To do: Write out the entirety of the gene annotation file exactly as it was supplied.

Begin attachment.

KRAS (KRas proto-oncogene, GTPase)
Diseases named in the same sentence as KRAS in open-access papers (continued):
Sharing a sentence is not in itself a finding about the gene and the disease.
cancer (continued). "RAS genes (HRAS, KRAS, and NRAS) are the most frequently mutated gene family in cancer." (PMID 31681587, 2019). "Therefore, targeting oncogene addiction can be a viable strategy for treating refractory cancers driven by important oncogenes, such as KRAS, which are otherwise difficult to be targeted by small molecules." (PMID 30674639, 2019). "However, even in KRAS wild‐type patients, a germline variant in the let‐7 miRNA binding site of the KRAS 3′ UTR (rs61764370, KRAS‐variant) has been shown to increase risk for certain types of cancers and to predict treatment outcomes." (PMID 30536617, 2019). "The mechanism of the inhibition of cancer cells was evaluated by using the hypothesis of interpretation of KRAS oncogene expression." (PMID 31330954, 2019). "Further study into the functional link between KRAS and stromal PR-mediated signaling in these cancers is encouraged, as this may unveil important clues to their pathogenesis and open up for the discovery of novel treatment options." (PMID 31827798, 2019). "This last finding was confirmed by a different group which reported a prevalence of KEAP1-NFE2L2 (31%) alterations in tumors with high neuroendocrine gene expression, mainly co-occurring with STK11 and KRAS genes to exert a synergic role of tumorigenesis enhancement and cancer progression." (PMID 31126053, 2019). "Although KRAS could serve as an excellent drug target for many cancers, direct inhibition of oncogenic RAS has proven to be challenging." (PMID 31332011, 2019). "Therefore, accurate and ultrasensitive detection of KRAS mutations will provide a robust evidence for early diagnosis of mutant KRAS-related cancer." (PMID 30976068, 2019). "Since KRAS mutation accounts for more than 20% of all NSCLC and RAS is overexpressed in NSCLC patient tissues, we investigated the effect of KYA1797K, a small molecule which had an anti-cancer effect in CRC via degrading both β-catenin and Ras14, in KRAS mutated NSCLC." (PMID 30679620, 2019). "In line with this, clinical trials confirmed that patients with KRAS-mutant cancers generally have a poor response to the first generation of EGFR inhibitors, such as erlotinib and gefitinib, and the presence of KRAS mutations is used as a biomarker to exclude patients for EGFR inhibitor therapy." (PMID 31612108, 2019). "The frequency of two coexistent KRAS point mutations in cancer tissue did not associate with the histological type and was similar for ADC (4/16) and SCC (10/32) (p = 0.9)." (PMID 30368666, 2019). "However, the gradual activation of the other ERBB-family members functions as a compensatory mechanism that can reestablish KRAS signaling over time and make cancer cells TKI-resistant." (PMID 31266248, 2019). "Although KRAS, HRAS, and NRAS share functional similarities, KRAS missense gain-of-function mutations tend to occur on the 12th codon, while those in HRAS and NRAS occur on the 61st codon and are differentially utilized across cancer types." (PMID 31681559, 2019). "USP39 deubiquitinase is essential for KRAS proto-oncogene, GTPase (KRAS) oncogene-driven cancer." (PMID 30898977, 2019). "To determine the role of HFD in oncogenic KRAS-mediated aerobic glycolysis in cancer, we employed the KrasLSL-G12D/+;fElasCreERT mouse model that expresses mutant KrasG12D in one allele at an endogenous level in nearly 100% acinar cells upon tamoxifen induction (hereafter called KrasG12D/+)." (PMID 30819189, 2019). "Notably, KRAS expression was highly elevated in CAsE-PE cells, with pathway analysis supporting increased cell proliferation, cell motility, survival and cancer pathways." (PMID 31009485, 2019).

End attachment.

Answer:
KRAS (KRas proto-oncogene, GTPase)
Diseases named in the same sentence as KRAS in open-access papers (continued):
Sharing a sentence is not in itself a finding about the gene and the disease.
cancer (continued). "RAS genes (HRAS, KRAS, and NRAS) are the most frequently mutated gene family in cancer." (PMID 31681587, 2019). "Therefore, targeting oncogene addiction can be a viable strategy for treating refractory cancers driven by important oncogenes, such as KRAS, which are otherwise difficult to be targeted by small molecules." (PMID 30674639, 2019). "However, even in KRAS wild‐type patients, a germline variant in the let‐7 miRNA binding site of the KRAS 3′ UTR (rs61764370, KRAS‐variant) has been shown to increase risk for certain types of cancers and to predict treatment outcomes." (PMID 30536617, 2019). "The mechanism of the inhibition of cancer cells was evaluated by using the hypothesis of interpretation of KRAS oncogene expression." (PMID 31330954, 2019). "Further study into the functional link between KRAS and stromal PR-mediated signaling in these cancers is encouraged, as this may unveil important clues to their pathogenesis and open up for the discovery of novel treatment options." (PMID 31827798, 2019). "This last finding was confirmed by a different group which reported a prevalence of KEAP1-NFE2L2 (31%) alterations in tumors with high neuroendocrine gene expression, mainly co-occurring with STK11 and KRAS genes to exert a synergic role of tumorigenesis enhancement and cancer progression." (PMID 31126053, 2019). "Although KRAS could serve as an excellent drug target for many cancers, direct inhibition of oncogenic RAS has proven to be challenging." (PMID 31332011, 2019). "Therefore, accurate and ultrasensitive detection of KRAS mutations will provide a robust evidence for early diagnosis of mutant KRAS-related cancer." (PMID 30976068, 2019). "Since KRAS mutation accounts for more than 20% of all NSCLC and RAS is overexpressed in NSCLC patient tissues, we investigated the effect of KYA1797K, a small molecule which had an anti-cancer effect in CRC via degrading both β-catenin and Ras14, in KRAS mutated NSCLC." (PMID 30679620, 2019). "In line with this, clinical trials confirmed that patients with KRAS-mutant cancers generally have a poor response to the first generation of EGFR inhibitors, such as erlotinib and gefitinib, and the presence of KRAS mutations is used as a biomarker to exclude patients for EGFR inhibitor therapy." (PMID 31612108, 2019). "The frequency of two coexistent KRAS point mutations in cancer tissue did not associate with the histological type and was similar for ADC (4/16) and SCC (10/32) (p = 0.9)." (PMID 30368666, 2019). "However, the gradual activation of the other ERBB-family members functions as a compensatory mechanism that can reestablish KRAS signaling over time and make cancer cells TKI-resistant." (PMID 31266248, 2019). "Although KRAS, HRAS, and NRAS share functional similarities, KRAS missense gain-of-function mutations tend to occur on the 12th codon, while those in HRAS and NRAS occur on the 61st codon and are differentially utilized across cancer types." (PMID 31681559, 2019). "USP39 deubiquitinase is essential for KRAS proto-oncogene, GTPase (KRAS) oncogene-driven cancer." (PMID 30898977, 2019). "To determine the role of HFD in oncogenic KRAS-mediated aerobic glycolysis in cancer, we employed the KrasLSL-G12D/+;fElasCreERT mouse model that expresses mutant KrasG12D in one allele at an endogenous level in nearly 100% acinar cells upon tamoxifen induction (hereafter called KrasG12D/+)." (PMID 30819189, 2019). "Notably, KRAS expression was highly elevated in CAsE-PE cells, with pathway analysis supporting increased cell proliferation, cell motility, survival and cancer pathways." (PMID 31009485, 2019).